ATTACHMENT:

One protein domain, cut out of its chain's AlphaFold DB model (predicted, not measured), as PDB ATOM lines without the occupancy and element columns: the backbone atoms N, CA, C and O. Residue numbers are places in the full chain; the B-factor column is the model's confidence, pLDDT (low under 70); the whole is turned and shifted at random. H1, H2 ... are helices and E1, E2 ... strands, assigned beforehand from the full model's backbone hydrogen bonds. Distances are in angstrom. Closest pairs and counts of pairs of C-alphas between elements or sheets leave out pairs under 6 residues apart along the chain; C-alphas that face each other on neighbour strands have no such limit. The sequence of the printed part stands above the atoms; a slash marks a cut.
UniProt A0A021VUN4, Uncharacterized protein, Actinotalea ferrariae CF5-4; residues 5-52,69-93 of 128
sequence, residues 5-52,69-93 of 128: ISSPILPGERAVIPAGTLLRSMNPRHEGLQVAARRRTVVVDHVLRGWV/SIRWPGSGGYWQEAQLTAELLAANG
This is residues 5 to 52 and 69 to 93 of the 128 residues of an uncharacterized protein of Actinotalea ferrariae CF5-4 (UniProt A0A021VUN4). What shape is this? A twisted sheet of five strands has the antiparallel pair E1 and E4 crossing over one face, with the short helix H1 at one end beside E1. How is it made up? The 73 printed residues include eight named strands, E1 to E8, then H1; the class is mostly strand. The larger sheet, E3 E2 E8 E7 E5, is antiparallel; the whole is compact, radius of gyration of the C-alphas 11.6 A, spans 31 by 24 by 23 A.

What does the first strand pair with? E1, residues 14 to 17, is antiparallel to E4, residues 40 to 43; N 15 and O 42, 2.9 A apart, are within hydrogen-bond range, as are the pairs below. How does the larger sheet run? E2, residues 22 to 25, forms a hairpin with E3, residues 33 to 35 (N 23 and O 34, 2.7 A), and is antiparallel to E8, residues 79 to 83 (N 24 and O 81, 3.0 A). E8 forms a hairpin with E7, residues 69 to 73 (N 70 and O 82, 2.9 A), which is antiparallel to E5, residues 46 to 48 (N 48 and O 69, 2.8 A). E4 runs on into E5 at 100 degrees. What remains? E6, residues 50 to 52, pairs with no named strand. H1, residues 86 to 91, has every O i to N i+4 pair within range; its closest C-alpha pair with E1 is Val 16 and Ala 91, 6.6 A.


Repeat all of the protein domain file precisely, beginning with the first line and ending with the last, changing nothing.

One protein domain, cut out of its chain's AlphaFold DB model (predicted, not measured), as PDB ATOM lines without the occupancy and element columns: the backbone atoms N, CA, C and O. Residue numbers are places in the full chain; the B-factor column is the model's confidence, pLDDT (low under 70); the whole is turned and shifted at random. H1, H2 ... are helices and E1, E2 ... strands, assigned beforehand from the full model's backbone hydrogen bonds. Distances are in angstrom. Closest pairs and counts of pairs of C-alphas between elements or sheets leave out pairs under 6 residues apart along the chain; C-alphas that face each other on neighbour strands have no such limit. The sequence of the printed part stands above the atoms; a slash marks a cut.
UniProt A0A021VUN4, Uncharacterized protein, Actinotalea ferrariae CF5-4; residues 5-52,69-93 of 128
sequence, residues 5-52,69-93 of 128: ISSPILPGERAVIPAGTLLRSMNPRHEGLQVAARRRTVVVDHVLRGWV/SIRWPGSGGYWQEAQLTAELLAANG
This is residues 5 to 52 and 69 to 93 of the 128 residues of an uncharacterized protein of Actinotalea ferrariae CF5-4 (UniProt A0A021VUN4). What shape is this? A twisted sheet of five strands has the antiparallel pair E1 and E4 crossing over one face, with the short helix H1 at one end beside E1. How is it made up? The 73 printed residues include eight named strands, E1 to E8, then H1; the class is mostly strand. The larger sheet, E3 E2 E8 E7 E5, is antiparallel; the whole is compact, radius of gyration of the C-alphas 11.6 A, spans 31 by 24 by 23 A.

What does the first strand pair with? E1, residues 14 to 17, is antiparallel to E4, residues 40 to 43; N 15 and O 42, 2.9 A apart, are within hydrogen-bond range, as are the pairs below. How does the larger sheet run? E2, residues 22 to 25, forms a hairpin with E3, residues 33 to 35 (N 23 and O 34, 2.7 A), and is antiparallel to E8, residues 79 to 83 (N 24 and O 81, 3.0 A). E8 forms a hairpin with E7, residues 69 to 73 (N 70 and O 82, 2.9 A), which is antiparallel to E5, residues 46 to 48 (N 48 and O 69, 2.8 A). E4 runs on into E5 at 100 degrees. What remains? E6, residues 50 to 52, pairs with no named strand. H1, residues 86 to 91, has every O i to N i+4 pair within range; its closest C-alpha pair with E1 is Val 16 and Ala 91, 6.6 A.